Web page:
“Disruptive technologies, livelihoods, and education”, Monika Aring and Larry Hulbert
Purpose: This study provides a model to analyse how disruptive technologies impact work and workers in the US; it also generates equitable solutions.
Research Methodology: Analysed recommendations from three national roundtables with thought leaders, policy makers, employers and workers to investigate: Which disruptive technologies are changing how work is performed?; How these disruptions affect skill needs required?; and How education and training systems are responding to these skill needs?
Findings: Disruptive technologies (automation, AI, digital fabrication, block chain) demand higher skills in seven major industry sectors; Current education and training systems cannot keep pace with skill requirements; and Continuous lifelong learning systems are needed and will require blended financing.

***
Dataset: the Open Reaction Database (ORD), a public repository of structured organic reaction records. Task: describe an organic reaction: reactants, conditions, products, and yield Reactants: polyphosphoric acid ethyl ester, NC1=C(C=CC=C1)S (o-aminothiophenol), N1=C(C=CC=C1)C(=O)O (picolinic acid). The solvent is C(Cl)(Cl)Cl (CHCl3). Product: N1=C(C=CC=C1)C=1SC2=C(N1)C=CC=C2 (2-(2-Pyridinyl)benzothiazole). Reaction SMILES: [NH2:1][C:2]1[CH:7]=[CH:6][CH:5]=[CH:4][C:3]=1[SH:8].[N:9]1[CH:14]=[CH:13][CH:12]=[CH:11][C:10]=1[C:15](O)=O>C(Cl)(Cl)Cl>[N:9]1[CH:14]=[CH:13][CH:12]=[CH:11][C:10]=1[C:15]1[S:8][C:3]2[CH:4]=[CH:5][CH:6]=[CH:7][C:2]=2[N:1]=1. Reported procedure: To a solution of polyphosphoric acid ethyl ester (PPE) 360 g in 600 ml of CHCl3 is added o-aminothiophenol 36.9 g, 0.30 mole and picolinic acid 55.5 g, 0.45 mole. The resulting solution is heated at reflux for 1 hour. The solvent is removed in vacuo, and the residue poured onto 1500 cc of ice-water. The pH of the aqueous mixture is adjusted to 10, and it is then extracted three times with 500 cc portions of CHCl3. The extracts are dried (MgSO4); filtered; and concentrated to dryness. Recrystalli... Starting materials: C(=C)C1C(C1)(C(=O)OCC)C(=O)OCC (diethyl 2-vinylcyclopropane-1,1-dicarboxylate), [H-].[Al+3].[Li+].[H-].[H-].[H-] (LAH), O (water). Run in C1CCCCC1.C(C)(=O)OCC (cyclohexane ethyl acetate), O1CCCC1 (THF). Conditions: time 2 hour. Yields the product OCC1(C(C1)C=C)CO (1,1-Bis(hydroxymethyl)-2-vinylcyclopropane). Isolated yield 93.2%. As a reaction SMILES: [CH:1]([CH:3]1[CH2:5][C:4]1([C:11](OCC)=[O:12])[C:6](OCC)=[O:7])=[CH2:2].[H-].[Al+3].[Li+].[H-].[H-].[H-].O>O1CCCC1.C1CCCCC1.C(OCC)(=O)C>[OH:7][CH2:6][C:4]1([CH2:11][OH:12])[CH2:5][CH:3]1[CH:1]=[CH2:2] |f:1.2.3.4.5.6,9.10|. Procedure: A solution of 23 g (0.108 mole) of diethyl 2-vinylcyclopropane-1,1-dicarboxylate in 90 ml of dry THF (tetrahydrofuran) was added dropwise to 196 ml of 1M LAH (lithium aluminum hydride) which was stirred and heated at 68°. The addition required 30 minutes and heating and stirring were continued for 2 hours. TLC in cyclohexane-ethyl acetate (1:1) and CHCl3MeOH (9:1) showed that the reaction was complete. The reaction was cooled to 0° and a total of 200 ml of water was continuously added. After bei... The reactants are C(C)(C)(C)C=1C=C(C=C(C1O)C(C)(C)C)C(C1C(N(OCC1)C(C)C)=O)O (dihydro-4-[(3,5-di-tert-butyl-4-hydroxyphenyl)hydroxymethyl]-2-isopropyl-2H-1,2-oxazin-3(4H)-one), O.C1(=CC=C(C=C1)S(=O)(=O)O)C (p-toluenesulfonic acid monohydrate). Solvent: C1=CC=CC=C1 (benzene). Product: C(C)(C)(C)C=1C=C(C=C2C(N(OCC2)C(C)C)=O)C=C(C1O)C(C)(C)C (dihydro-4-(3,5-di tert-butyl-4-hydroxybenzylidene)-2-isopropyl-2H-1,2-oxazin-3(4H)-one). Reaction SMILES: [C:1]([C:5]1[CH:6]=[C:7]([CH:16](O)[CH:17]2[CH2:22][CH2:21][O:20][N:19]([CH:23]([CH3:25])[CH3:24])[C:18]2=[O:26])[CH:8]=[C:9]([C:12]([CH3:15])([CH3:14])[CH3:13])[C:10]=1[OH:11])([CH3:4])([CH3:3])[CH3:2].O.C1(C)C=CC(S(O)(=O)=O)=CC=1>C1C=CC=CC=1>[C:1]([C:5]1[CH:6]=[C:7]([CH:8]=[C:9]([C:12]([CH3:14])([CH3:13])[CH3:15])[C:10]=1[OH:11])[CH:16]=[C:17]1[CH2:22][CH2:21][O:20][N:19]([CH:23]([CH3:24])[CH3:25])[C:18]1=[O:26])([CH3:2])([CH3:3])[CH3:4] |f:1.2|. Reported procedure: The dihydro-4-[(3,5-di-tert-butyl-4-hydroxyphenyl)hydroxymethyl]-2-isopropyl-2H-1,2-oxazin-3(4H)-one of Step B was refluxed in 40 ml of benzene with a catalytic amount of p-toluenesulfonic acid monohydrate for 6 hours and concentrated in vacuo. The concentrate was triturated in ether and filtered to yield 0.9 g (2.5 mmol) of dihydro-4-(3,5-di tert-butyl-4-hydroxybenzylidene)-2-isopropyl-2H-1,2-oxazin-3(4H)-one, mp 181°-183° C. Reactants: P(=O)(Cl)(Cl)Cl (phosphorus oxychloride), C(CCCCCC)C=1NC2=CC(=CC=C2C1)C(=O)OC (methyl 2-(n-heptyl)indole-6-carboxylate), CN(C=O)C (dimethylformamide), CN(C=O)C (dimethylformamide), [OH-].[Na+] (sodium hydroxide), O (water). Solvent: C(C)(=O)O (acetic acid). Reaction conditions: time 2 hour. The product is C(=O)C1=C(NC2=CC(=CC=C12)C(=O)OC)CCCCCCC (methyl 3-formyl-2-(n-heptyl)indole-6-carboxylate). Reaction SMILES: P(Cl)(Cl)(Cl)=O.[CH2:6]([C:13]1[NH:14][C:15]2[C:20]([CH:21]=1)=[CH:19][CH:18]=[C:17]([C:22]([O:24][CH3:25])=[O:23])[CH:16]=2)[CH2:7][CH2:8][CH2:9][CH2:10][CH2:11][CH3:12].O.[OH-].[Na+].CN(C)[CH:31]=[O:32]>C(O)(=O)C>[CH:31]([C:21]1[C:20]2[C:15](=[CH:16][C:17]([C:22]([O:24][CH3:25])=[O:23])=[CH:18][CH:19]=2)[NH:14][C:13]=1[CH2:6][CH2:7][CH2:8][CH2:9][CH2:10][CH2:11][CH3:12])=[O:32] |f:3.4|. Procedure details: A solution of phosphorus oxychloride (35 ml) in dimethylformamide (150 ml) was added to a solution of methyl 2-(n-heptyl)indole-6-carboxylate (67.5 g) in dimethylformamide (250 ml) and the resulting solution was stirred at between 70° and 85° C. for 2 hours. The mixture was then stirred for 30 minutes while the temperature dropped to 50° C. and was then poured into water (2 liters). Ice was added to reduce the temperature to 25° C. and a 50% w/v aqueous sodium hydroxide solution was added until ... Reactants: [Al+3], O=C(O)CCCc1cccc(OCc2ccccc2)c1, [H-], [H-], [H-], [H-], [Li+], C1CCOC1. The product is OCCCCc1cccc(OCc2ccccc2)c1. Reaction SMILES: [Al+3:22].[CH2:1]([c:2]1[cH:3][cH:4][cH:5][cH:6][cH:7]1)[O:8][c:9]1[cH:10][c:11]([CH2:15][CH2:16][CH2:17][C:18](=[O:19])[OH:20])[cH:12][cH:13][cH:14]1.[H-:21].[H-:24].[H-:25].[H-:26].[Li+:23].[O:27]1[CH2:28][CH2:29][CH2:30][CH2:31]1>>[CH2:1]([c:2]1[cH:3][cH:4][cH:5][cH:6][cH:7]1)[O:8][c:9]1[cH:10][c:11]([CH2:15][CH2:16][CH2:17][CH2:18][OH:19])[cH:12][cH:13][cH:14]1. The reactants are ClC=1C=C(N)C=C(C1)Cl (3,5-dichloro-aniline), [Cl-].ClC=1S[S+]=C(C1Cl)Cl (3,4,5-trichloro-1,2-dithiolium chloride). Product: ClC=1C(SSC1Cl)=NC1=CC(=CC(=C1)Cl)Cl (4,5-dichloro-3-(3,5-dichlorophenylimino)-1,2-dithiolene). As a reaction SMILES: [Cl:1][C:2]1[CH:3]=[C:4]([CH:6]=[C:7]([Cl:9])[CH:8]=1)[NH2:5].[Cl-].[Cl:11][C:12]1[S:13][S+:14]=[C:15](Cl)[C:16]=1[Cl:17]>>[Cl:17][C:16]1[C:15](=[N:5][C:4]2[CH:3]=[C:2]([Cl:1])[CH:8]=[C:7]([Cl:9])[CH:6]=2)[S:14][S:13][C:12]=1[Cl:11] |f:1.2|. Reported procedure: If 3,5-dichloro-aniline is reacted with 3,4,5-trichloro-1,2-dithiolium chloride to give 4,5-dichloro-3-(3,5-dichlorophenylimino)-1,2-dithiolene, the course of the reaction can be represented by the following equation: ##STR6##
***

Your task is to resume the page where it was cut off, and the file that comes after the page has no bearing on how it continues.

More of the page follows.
Originality/value: Findings have implications for four SDGs; Blending different perspectives across National Governors Association, MIT’s Fab Foundation, and FHI360 to generate innovative solutions; and Demonstrates applicability for responding to disruptions like COVID-19 and climate change.
Keywords: Disruptive technologies; Livelihoods; Impact on work and workers; Education and training; Policy and policymakers; Skill needs; Equity; Industry sectors; Continuous lifelong learning; Blended financing